William J. Kelly
This is an exciting time of the year.
It is especially exciting to all children under 6 years of age. They sit on Santa’s lap and tell him what gift they want or maybe a whole bunch of gifts are recited. They get their picture taken with Santa in his red suit and long, white beard, learn Christmas songs, watch Christmas stories on TV and moms and dads read them stories about Christmas. They can’t wait for Jolly Old Santa to magically surprise them with gifts of toys and candy (clothes — ho, hum) on Christmas morning.
My wife, Bette, loved Christmas. It was her favorite time of the year. We raised six children and our living room was piled high with gifts around the Christmas tree.
Their Christmas list was never too big for Bette, plus she always added her own surprise gifts for them. My job was to put up the three Lionel train displays in the game room. That took up about one third of the game room and I had mountains almost to the ceiling. It was different every year.
Everything had to be a surprise, so we put up the Christmas tree on Christmas Eve after the kids were in bed and wrapped most of the gifts at that time. Sometimes, we almost lost the Christmas spirit trying to put some of those easy to assemble toys (with missing parts) together. We usually got to bed about 5 a.m. Christmas morning, just before the six anxious boys and girls rushed down the stairs to see what Santa had brought them.
There is a sad story behind Bette going all out with gifts at Christmas time.
Bette was born in 1922 and was 8 years old when the Great Depression was in its first full year. Her father was in the business of planning and building country clubs. He went broke, had a nervous breakdown and was in the hospital. There was little money for Christmas gifts in their family in 1930.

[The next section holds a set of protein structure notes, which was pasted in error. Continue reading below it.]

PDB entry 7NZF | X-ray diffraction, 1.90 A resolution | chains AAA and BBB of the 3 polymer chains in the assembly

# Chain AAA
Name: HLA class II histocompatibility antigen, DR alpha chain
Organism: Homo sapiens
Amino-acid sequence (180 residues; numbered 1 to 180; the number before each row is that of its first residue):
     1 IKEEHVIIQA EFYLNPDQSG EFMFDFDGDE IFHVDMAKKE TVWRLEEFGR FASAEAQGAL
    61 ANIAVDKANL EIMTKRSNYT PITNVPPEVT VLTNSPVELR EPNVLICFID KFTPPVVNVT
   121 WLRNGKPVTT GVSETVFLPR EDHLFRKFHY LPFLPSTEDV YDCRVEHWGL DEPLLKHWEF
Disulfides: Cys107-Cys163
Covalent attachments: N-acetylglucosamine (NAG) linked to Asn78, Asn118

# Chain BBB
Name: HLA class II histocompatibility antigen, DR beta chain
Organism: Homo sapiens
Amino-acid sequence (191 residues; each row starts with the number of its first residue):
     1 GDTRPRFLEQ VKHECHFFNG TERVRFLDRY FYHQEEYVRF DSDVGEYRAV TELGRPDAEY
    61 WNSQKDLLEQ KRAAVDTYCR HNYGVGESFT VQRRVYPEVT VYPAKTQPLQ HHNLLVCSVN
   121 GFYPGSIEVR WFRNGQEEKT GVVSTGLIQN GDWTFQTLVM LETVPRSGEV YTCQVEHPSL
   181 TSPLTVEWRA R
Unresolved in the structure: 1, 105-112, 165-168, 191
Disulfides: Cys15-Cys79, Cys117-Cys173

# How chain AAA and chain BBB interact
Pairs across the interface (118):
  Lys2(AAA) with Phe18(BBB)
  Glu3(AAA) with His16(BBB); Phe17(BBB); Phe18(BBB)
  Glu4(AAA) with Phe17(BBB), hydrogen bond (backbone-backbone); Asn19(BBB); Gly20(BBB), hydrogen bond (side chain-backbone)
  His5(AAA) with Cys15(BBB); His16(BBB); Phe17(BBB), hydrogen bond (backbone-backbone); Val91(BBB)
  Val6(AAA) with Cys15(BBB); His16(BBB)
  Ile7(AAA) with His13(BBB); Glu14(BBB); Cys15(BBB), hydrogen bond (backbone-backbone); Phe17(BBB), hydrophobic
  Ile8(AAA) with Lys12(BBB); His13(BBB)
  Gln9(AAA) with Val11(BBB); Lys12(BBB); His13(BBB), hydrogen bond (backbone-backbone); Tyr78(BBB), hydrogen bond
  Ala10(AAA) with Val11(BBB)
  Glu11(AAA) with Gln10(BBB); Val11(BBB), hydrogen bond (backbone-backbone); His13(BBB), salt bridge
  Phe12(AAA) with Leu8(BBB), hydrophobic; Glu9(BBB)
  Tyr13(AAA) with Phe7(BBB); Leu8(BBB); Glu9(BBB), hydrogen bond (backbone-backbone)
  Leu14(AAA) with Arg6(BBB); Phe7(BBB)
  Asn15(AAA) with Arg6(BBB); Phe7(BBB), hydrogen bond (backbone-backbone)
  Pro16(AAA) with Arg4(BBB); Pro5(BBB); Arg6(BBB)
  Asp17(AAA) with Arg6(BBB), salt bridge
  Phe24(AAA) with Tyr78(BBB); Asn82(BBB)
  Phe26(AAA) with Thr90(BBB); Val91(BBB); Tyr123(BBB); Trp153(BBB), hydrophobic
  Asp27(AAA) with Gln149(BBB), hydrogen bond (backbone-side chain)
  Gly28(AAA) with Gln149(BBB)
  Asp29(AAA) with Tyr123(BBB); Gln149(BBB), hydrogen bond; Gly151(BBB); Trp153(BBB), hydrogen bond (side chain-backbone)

Bette saw this beautiful doll in an advertisement. She fell in love with it and begged her parents to get it for her. She wanted nothing but that beautiful doll and dreamed of it constantly in the days before Christmas. Bette also had an older sister.
When Christmas morning arrived, the two sisters came down to see what they received and Bette saw her beautiful doll under the tree and rushed to get it. However, the doll she so wanted had her sister’s name on it and next to it was a small rag doll with her name on it. She was crushed!
Bette carried that disappointment with her all of her life. She never forgot it and, as a result, she over compensated with many gifts for her own children. Bette was always sure that each of her children got the gift they most wanted.
Just a wee bit of advice to all you Santas out there: Listen to your children and, if it is at all possible, get them, if nothing else, the gift they most want. They will then remember all Christmas mornings as happy ones. Most of all they will love you for giving them many happy memories of Christmases gone by.
Please don’t forget to keep Christ in Christmas. After all, it is his birthday.
Guest columnist William J. Kelly is a Parker County resident and served as 2nd Lt. in World War II in the Eighth Air Force of the US Army/Air Corp.